Sir: Contrary to the assertion by Hamish McRae ("France, a lucky nation poised on the brink of prosperity", 18 June), the proposed 35-hour week in France may well be a step in the right direction. Handled properly and in return for new agreements on flexible working patterns, it should allow a reduction in unemployment and a better quality of life for those already in work.
You reported on 1 June the beginnings of a revolt against the culture of work in Britain ("Most people sacrifice family life for their jobs - and hate it"). Maybe we are actually catching up with France, where a reduction in working time has been widely debated for several years, culminating in a massive endorsement for the policy in last year's general election.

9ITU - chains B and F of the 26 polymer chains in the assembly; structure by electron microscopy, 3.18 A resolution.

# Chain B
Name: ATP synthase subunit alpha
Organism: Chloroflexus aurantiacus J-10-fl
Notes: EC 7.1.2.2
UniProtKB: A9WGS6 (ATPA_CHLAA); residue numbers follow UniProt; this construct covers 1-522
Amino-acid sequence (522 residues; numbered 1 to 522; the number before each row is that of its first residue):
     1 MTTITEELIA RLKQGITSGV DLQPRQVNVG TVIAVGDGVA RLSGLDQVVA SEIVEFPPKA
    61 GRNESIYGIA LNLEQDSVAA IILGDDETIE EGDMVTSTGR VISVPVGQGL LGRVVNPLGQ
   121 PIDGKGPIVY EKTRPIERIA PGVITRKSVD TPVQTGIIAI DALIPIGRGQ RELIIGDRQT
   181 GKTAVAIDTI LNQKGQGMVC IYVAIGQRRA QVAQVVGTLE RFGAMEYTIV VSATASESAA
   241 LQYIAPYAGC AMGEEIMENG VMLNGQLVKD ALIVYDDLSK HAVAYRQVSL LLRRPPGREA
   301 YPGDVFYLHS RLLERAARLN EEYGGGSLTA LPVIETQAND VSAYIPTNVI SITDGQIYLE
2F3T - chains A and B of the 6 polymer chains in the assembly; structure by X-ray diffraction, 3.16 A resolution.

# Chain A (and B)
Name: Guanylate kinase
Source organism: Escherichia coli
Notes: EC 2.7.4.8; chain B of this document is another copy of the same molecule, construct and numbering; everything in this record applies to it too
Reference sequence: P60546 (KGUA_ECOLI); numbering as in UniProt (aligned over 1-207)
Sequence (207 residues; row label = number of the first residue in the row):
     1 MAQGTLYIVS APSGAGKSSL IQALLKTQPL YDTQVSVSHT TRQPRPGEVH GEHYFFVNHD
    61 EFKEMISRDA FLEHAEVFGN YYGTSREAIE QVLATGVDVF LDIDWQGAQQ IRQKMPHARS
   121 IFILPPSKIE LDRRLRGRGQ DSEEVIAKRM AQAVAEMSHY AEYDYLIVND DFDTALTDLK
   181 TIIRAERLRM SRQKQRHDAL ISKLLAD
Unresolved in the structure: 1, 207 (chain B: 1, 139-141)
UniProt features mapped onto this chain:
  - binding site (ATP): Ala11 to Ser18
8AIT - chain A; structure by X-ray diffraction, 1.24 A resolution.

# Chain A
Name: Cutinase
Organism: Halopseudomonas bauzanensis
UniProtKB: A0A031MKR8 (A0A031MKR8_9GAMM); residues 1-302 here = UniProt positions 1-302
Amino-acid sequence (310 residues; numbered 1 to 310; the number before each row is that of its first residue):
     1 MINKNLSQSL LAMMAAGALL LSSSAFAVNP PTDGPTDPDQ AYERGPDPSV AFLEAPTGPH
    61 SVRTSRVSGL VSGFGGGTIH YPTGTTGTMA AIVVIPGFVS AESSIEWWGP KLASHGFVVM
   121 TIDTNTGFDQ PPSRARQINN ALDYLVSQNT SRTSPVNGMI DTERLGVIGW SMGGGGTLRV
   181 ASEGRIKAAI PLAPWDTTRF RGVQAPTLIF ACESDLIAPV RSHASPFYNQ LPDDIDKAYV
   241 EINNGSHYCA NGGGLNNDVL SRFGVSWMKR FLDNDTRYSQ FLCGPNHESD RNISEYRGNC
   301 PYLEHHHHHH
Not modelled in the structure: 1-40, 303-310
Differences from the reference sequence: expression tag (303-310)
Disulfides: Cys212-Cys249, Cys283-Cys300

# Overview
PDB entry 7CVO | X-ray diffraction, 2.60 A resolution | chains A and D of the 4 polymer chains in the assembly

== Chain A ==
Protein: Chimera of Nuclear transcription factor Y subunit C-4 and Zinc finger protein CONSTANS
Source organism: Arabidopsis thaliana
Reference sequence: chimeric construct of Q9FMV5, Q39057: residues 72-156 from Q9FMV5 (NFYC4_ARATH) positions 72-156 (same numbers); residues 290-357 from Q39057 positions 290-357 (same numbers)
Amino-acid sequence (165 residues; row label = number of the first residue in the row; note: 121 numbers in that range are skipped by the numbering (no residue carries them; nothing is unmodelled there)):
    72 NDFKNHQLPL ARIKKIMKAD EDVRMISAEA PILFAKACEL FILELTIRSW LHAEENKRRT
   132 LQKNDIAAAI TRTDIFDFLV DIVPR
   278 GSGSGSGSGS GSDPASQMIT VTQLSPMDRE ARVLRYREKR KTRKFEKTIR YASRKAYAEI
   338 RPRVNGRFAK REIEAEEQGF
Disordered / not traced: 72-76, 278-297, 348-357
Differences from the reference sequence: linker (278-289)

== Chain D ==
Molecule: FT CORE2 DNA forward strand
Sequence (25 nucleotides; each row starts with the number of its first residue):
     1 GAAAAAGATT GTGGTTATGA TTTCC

Hamish McRae does not explain why the 35-hour week is such a bad idea. In common with most mainstream commentators, he assumes that full-time work organised through the deregulated market is the only way to operate an economy and socialise people.
Never forget we live in a world of unprecedented wealth. We have more latitude than ever before to decide how we create and distribute it. Also do not forget that France's regulated labour market produces a GDP per head around 10 per cent greater than the UK's.